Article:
This past Wednesday, the 27th, the Museum of Modern Art opened a new addition to its gallaries named Talk To Me, in which the various ways humans communicate with the devices we use in our everyday life are broken down and reassembled. The men and women over at Kill Screen Magazine (a gaming mag that I’ve really only heard while listening to some Brainy Gamer Podcasts) got the chance to cohost the opening night of the exhibit and did so by throwing a party in the MoMA that I attended with a friend. Thanks to the folks at Joystiq I knew there would be games available for playing throughout the museum. I also expected a bit of, ya know, information sharing to go with the games from the developers or producers.  I was unpleasently surprised by the actuality of the event.


The first sight to greet you, after picking up your sweet wristband and complimentary tote bag, is a projection of the game Limbo on to a wall and a guest playing it. Studded throughout the main and second floors were areas where you could get in line to play bit of an indie game. In front of the gaming corners were place cards that explained what the game was and when  was released and other such minor details. There were 2 desks where you could pick up your complimentary wine or crappy local beer. I frequented these places often. And aside from the over-dressed people attending there really wasn’t much else from the gamer hosts. The most interesting spots were the ‘Button’ and ‘Reach for the Heavens’ game locations, each of which were games that you had to play with your entire body. Button was a Simon Says sort of affair with instructions on a screen and a huge button at the feet of the players. The instructions ranged from “Hold your button down fore 11 seconds” to “Touch something orange in the room.” It was definitely fun to observe and take part in this wacky take on the party game genre. Reach for the Heavens was a grid-based Red Light/Green Light that was set in the garden area of the museum.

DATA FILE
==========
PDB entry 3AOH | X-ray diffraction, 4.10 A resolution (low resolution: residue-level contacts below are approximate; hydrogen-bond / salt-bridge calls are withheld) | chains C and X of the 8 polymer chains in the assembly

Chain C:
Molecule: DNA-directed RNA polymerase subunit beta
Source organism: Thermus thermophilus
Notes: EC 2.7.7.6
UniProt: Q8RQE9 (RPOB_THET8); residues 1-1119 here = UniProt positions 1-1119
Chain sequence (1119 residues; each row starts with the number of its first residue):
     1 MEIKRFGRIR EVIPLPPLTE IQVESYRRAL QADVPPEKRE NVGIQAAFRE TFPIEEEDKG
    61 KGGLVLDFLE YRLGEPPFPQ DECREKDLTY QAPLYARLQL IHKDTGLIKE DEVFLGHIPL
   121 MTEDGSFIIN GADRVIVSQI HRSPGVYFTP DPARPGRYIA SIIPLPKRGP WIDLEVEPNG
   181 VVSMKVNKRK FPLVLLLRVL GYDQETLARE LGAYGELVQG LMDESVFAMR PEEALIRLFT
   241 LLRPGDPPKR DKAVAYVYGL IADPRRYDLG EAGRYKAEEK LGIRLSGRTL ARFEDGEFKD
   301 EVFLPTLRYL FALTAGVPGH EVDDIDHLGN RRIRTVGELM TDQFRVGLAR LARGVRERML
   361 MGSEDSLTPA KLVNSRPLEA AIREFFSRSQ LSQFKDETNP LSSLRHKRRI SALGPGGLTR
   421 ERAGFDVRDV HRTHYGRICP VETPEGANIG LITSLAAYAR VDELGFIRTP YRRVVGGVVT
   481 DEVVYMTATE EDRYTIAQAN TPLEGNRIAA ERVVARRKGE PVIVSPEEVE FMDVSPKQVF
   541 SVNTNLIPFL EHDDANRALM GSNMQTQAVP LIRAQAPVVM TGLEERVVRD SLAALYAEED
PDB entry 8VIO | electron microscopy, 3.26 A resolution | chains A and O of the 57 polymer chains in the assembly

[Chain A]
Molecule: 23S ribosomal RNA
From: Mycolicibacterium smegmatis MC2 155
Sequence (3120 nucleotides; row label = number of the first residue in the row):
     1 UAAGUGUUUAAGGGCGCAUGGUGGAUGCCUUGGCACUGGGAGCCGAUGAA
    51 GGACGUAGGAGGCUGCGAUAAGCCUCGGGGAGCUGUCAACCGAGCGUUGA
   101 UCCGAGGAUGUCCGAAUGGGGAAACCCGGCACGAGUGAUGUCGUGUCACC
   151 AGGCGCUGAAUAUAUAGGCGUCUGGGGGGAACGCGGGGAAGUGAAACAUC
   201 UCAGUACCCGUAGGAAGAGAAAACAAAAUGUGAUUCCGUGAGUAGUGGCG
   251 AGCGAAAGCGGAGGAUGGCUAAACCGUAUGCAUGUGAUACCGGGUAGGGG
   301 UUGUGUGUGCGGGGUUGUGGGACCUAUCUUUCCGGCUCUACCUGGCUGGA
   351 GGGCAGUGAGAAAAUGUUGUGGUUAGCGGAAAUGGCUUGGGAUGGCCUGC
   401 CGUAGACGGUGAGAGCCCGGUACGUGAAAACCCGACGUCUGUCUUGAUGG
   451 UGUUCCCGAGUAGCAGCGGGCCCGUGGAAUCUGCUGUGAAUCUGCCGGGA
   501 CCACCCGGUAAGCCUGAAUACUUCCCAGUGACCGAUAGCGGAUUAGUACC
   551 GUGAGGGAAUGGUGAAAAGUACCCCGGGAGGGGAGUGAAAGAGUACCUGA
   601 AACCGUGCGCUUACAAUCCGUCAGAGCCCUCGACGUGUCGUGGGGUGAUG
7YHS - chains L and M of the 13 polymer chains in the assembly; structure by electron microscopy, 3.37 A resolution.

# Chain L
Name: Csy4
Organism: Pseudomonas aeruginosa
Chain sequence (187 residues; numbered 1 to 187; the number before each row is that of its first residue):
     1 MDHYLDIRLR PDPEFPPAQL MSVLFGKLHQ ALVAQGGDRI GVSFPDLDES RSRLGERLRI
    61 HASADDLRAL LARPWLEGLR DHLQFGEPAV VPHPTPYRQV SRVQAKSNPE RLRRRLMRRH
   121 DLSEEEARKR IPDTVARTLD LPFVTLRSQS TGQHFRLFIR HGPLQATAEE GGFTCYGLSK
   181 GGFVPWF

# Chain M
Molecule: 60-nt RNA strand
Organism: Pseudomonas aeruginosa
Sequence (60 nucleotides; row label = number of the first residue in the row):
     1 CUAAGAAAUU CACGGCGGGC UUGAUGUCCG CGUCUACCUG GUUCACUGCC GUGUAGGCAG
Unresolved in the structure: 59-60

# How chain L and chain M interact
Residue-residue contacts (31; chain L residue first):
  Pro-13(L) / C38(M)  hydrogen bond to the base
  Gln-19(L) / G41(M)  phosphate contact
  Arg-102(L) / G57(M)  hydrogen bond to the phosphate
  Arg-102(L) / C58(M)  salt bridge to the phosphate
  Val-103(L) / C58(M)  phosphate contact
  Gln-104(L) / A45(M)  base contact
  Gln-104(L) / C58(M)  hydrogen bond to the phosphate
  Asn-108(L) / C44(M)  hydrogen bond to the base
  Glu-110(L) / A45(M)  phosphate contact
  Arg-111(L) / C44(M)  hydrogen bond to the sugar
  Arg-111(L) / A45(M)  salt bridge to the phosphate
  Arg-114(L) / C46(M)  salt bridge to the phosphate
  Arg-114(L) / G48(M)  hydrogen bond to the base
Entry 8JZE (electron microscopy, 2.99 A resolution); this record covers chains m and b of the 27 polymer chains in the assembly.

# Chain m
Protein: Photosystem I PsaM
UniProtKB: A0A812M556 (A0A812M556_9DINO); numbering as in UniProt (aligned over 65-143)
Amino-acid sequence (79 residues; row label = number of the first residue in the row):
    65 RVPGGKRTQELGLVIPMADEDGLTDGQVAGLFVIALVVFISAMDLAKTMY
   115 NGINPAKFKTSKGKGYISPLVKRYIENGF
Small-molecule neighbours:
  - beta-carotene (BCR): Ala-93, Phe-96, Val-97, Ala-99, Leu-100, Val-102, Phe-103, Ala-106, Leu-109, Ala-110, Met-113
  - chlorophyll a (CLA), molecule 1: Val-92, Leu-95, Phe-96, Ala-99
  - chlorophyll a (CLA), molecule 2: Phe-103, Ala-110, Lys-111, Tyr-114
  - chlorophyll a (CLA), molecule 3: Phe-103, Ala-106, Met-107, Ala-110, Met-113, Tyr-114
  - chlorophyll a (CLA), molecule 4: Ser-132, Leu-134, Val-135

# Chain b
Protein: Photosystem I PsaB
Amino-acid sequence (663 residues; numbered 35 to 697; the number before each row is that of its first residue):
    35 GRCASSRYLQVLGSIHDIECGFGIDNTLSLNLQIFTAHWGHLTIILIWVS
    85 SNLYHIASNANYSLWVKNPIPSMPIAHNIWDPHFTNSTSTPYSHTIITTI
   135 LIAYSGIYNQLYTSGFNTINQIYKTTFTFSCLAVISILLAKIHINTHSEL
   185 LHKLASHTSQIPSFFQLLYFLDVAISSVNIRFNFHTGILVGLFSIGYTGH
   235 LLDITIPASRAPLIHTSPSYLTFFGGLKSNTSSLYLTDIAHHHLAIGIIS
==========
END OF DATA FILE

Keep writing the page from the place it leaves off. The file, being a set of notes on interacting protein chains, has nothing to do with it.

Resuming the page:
Everything else was kind of just, “Stand here and play this until you get bored or someone on line yells at you.” No dialog at all was initiated between the hosts and the guests unless they were explaining how to play the two games I mentioned above. The Talk to Me exhibit itself was interesting and at times great, but the part that interest me the most fell short. I mean, I’m the first person to defend games as an art form and a medium used for telling stories and making money like any other, but I wanted to do more than just LOOK at some games. I can do that just fine in my living room